Warming foods for the winter
Soon the winter breaks; the period in which everything comes back to rest. Plants and trees store their energy in roots and seeds until the time of growth and blossom weather arrives. Animals have a thick coat that allows them to protect themselves from the cold or hibernate.
At this time of year, our blood becomes thicker and flows slower, so that important nutrients can stay longer in the body in order to get the energy (and therefore heat) hold longer. By eating warming food, we can make this process a helping hand and keep warm in the winter!
Internal heater stoking
Now it gets colder outside, we have to pick up the heat from somewhere else. A thick sweater, mittens and a hat can help, but we can create the heat from the inside. Certain foods can significantly stoke our internal heater.
Warming foods improves circulation, gives you energy and keep you, as the name suggests, warm. In addition, they are a source of nutrients that support your immune system and calm your mind. Warming food is not only good for the colder sleepers, but also for everyone who is tired or depressed, who suffers from loss of concentration and is susceptible to infection.
Nature has nicely arranged. If you choose winter vegetables, you automatically choose for all food which are currently quite suited for your body. Most winter vegetables take longer to grow than summer vegetables. The longer it takes for a vegetable to grow, the greater the warming effect.
Vegetables that are harvested quickly contain a lot of water, making them refreshing work. Also from this perspective, it is better to opt for organic vegetables. Organically grown vegetables have more time to mature and to absorb heat, so it is not just about what you eat, but also to its quality. Choose your vegetables carefully if you want to warm your body.
In China, the thermic effect of food has been known for thousands of years. In Chinese dietetics, the foods are classified according to their thermal performance. There are hot, warm, neutral, refreshing and cold foods. For example, if you’re handling a red pepper, it is not hot, but if you eat one, it does have a warming effect. The red pepper supposedly has a high energetic temperature and therefore it is listed as warming foods.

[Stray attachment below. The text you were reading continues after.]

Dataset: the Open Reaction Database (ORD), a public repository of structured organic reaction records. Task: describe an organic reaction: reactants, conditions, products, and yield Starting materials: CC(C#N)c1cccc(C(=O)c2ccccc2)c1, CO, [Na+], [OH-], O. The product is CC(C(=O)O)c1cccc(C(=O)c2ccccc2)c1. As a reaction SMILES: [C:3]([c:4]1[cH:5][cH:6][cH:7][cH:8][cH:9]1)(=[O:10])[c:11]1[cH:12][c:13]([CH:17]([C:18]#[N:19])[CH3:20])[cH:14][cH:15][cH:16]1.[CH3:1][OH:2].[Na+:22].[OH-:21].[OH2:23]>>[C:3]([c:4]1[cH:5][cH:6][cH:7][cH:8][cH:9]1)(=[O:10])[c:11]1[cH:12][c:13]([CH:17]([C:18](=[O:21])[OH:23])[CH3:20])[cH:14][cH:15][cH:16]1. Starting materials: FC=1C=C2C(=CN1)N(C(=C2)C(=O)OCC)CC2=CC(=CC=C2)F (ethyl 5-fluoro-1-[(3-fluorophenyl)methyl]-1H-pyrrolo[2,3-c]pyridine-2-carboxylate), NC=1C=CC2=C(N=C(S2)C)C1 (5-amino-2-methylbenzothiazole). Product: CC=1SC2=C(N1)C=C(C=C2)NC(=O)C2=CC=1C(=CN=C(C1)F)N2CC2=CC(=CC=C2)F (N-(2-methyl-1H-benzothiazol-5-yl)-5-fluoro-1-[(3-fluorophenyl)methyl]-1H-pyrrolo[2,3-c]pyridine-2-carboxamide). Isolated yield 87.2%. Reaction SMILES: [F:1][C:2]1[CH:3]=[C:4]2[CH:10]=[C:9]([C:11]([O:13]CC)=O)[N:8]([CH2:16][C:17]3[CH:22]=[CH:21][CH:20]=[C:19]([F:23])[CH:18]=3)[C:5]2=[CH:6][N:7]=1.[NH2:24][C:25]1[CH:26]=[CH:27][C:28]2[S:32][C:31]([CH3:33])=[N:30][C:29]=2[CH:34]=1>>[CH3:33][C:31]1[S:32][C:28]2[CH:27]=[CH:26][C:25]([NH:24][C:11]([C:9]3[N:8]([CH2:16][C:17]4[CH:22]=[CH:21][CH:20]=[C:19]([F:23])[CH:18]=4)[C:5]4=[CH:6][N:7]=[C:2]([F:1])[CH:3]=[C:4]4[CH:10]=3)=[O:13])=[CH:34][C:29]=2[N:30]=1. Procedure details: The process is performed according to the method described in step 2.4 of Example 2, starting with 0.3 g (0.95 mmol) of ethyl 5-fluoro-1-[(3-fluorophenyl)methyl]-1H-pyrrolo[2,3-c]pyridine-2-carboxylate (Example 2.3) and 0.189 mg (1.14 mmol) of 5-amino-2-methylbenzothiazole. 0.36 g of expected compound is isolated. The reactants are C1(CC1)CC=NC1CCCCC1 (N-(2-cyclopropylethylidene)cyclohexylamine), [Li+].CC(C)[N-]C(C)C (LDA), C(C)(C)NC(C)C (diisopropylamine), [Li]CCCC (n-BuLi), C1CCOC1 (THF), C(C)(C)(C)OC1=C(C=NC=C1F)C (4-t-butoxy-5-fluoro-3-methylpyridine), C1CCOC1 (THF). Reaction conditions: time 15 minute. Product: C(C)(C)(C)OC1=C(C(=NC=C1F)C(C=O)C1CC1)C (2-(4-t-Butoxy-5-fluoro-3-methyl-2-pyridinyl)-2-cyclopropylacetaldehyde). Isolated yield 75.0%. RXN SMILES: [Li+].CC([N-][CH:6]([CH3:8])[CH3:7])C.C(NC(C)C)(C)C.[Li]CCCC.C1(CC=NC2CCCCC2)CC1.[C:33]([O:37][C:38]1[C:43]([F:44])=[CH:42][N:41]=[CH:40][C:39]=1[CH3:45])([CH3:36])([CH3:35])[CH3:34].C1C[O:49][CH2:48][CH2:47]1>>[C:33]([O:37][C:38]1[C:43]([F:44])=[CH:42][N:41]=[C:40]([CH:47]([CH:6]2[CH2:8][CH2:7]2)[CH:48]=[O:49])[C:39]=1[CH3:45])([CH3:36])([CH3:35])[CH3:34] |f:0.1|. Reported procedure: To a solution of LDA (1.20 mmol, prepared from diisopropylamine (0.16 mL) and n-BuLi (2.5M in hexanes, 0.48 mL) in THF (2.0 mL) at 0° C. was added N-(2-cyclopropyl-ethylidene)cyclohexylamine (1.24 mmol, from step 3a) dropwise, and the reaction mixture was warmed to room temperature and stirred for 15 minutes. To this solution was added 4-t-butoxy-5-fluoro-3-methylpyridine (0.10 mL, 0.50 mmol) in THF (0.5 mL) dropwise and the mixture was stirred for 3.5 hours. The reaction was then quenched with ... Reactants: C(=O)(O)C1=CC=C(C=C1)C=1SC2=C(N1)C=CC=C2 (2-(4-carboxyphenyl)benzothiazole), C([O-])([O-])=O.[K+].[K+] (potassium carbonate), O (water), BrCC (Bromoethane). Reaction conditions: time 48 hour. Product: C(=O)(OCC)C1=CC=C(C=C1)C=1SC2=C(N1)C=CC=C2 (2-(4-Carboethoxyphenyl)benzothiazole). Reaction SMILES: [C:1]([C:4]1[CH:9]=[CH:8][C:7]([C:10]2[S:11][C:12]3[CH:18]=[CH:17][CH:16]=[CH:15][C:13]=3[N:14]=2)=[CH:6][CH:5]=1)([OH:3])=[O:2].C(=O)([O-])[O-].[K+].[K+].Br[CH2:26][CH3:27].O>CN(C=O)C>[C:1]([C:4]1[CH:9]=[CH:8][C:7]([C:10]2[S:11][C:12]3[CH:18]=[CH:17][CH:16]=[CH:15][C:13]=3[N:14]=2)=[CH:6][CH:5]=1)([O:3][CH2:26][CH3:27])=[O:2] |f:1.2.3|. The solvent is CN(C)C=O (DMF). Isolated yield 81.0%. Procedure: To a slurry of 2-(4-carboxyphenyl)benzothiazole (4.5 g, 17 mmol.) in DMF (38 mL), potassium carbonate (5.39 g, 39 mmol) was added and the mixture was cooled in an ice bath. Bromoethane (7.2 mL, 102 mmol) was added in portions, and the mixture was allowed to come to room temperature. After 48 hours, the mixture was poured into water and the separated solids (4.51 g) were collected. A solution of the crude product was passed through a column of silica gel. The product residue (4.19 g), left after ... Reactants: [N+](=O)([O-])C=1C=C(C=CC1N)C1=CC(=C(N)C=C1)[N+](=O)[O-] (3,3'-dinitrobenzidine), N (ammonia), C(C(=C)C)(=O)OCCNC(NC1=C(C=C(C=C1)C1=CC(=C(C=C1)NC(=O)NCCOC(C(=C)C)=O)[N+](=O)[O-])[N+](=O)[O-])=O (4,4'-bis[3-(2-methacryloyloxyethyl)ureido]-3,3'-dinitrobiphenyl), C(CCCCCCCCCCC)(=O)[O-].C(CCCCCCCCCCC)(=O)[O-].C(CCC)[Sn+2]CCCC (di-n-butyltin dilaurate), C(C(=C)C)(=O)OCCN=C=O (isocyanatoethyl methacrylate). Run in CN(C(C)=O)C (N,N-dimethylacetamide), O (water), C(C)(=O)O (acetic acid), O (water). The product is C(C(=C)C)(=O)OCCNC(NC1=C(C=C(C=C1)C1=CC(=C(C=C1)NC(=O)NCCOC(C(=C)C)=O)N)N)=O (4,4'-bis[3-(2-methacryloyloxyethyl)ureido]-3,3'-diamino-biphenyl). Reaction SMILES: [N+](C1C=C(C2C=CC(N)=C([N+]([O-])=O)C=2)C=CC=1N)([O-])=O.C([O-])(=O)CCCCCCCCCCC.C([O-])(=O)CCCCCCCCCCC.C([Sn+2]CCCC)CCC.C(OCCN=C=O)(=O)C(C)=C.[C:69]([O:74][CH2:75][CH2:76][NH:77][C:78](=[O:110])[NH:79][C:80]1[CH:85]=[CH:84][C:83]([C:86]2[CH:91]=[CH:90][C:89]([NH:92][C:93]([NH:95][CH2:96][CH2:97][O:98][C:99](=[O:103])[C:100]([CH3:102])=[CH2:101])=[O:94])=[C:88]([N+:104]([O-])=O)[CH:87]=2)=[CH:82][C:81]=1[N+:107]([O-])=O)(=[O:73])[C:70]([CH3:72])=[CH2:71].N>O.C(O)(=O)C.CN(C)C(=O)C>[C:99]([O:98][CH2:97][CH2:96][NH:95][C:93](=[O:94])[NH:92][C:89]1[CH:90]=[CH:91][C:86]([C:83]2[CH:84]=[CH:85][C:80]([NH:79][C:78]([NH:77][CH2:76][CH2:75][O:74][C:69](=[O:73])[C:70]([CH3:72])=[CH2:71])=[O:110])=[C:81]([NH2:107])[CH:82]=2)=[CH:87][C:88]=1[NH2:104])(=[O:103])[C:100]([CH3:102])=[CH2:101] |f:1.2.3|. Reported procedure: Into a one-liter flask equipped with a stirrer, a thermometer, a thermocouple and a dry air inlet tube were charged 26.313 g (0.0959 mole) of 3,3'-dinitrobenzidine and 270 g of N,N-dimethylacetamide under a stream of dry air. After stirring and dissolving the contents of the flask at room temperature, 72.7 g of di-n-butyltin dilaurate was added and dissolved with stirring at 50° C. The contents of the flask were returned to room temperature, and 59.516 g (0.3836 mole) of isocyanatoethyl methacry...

While warming products warm our bodies up for daily, cooling products help our bodies to rest and cool down. In Chinese dietetics, which is called “yin” stands for cold, and “yang”stands for warm.
In winter, if much yin (cooling) foods are eaten, you become unbalanced. Cooling foods extract heat energy from the body, which is exposed to infections and viruses.
Therefore, limit the food / drink:
Fresh fruits, especially citrus and tropical fruit
Salads, raw vegetables such as cucumber and tomato
Alcohol (heats at first but colder later)
Yang (warming) diet can actually help you come into balance, so you’re better able to cope with the cold.
What exactly warm up our body, in addition to the maxim of organically grown? Roughly speaking, all food with a sharp, spicy and sweet flavor has a warming effect. Warming foods are often dry, small, red or orange in color such as red peppers, squash, cinnamon and nutmeg.
Vegetables that you can lend a hand to brave the cold are: sweet vegetables like yam , sweet potatoes, onions, leeks, turnips, parsnips, peppers, turnips, fennel, cabbage, cauliflower.
Herbs and spices
There are many spices and herbs that you can add to your meal to take your temperature: peppercorns, mustard, cayenne, cinnamon, ginger, rosemary, chilli, star anise, cumin, cinnamon, marjoram, cloves and thyme, rosemary, parsley, juniper , curry, bay leaf, coriander, chives, dill, basil, vanilla, nutmeg, fennel seeds, bay leaf, oregano, sesame seeds, garlic.
Due to the yin, colder sleepers should eat sensibly less fruit in winter, especially citrus fruits. Fruits that have a warming effect include: cherries, nectarines, peaches, plums, dried fruit.
There are also ways to make fruits become more yang in the winter like apples with cinnamon or stewed pears. Spices such as cinnamon, cloves (powder), cardamom and ginger (powder) can neutralize the cooling effect of fruit.
Nuts, seeds and grains
Nuts, grains and seeds such as : buckwheat, millet, sweet rice, oats, amaranth, quinoa, chestnut, pistachio note, sesame seeds, walnuts, pine nuts are very healthy
Many animal products listed in the heading of ‘warming’. Not only fish such as herring, anchovies, perch, shrimp, salmon, lobster, mussels, tuna and sardines, but also chicken, turkey, lamb, venison and eggs can prevent the cold in winter.
A few tips of warming
Start the day with a hot breakfast. For example, eating a bowl of oatmeal with dried fruit.
Baking, frying, stewing and braising and adding herbs and spices to make food more warming. For example, a pear is cool, but a cooking pear prepared with, inter alia, clove has a warming effect.
Eat sufficient to keep the metabolism going.
Pay attention to your breathing. Provide a long deep breath and thus more oxygen which you need for energy (and heat).
Avoid frozen foods. Even if you heat it, they keep a cold energy
How do you keep yourself warm in the winter?